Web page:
Respect, not Prayers

The FriendlyAtheist just posted a link to a blog entry written in light of the death of Pat Tillman in 2004,

Speaking at the funeral service for Pat Tillman, both Maria Shriver and John McCain dropped their insensitive god bombs; ‘he’s with god now,’ etc.  In his emotional speech at this same service, Pat’s devoted younger brother, Richard, spoke from his heart: “make no mistake, he’d want me to say this, he’s not with god. He’s fucking dead.  He wasn’t religious.  So, thanks for your thoughts but, he’s fucking dead.” Explaining his statements to Bill Maher in an interview on Sept. 25, 2010, Richard said that he found Shriver’s and McCain’s statements to be offensive.  “I don’t go into a church and say ‘this is bullshit’ so don’t come to my brother’s service and tell me that he’s with god.  He’s simply not with fucking god.”

Pat Tillman was known first as a football player before enlisting in the US army


The rest of the post can be read here.

This post reminded me of a time I told a friend in university that I was atheist, to which he responded, “This made me sad… I’ll continue praying for you. I hope you change your mind about god someday.”

Another friend in a different conversation responded by saying, “Oh, Char, not god, please.”

And while I could have launched a tirade against what they said, I deferred because, no doubt, my friends meant well. However, what most religious people fail to realize is that atheists, (Well, okay, fine, let’s not generalize.) — is that I am not unhappy with my situation. Should this come as a surprise to you, my life does not feel incomplete nor does it feel devoid of “purpose and direction”. There is a distinction between hating god and not believing in one. I hope you don’t mistake me for the latter because one can’t hate what one does not believe to exist in the first place.

What makes encounters like these worse, is that I always sense a tinge of pity in their voices, which I find offensive. I mean, you don’t see me go around saying, “I’m sorry you still believe in fairy tales”. On bad days, this angers me to know that I am being pitied for a belief (or lack thereof) that I consciously chose to stand up for and that I am actually proud of.

The most noteworthy incident, however, is the time I received a letter from a family friend. She gave me an article arguing that “atheists” don’t exist because we can’t ever prove that god doesn’t exist, so therefore that makes me agnostic, which is derived from the Greek words, “without knowledge” or “ignorant”. And, well, no one would want to be called ignorant, right? The conclusion: I must now repent and believe in god. I won’t even start pointing out all the things wrong with the article, but maybe I will someday when I’m have more time in my hands.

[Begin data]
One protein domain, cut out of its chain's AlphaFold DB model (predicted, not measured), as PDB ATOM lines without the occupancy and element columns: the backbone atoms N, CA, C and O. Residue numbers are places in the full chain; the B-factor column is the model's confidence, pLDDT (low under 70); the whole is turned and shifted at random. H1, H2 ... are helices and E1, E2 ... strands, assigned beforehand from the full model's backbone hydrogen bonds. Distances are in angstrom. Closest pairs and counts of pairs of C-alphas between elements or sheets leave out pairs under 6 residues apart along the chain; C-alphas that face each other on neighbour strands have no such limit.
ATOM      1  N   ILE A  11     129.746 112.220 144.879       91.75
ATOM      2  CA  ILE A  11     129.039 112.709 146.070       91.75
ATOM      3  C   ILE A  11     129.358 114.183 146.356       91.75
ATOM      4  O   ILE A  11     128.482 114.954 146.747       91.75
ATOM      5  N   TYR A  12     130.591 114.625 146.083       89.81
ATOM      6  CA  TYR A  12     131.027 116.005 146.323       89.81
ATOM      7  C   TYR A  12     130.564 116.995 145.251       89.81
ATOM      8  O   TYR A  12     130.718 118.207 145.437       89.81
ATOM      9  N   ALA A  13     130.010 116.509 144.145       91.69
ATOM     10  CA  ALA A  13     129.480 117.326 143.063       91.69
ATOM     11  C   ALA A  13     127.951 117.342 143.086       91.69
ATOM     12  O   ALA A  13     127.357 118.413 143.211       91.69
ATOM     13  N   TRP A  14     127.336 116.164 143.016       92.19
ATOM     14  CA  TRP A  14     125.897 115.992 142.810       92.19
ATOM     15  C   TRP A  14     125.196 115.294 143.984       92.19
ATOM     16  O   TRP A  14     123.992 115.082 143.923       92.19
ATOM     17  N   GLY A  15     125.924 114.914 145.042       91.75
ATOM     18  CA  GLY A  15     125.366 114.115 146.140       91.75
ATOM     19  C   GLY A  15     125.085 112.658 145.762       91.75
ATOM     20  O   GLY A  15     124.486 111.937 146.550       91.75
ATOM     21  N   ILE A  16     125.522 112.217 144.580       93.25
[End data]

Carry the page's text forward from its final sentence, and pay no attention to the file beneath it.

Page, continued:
Reading it made me want to laugh, but I didn’t because my parents were already upset enough as it is. If you don’t know this, I was brought up in a religious environment by my parents. I went to mass on Sundays, studied in a Catholic school, and joined bible quiz bees and even won them. I was a devout follower and I remember watching a documentary on the prophecies of Nostradamus, among which, it says, that the Pope would lose the support of women and this would consequently lead to the downfall of the Catholic Church someday. It terrified me to the point that I hoped and prayed that I would be dead by the time this prophecy came true, should it come true.

Of course, I see things differently now, but the point of that anecdote is show you that I did care. I didn’t lose faith in the existence of a god because I wanted to stop going to mass or because I was too lazy to read the bible. My reasons and my story would take too long to discuss here, but I will write about it sooner or later, when I am not as harassed with school work. I cared enough to examine my faith and to scrutinize it and to question it because I didn’t just want to blindly follow my religion. I wanted faith with substance. I realize now that thinking does bad things to your faith.

That said, to all my religious friends who care enough to pray for me and who attempt to sway me back into faith, thank you, but no thank you. Religious freedom and freedom of speech compels me to respect your choice, but don’t forget that this liberty works both ways.


About ohdarlingclem

Hi! I am Charlene, 24 years old, and currently based in Toronto.
This entry was posted in Personal, Religion & Atheism and tagged , , . Bookmark the permalink.

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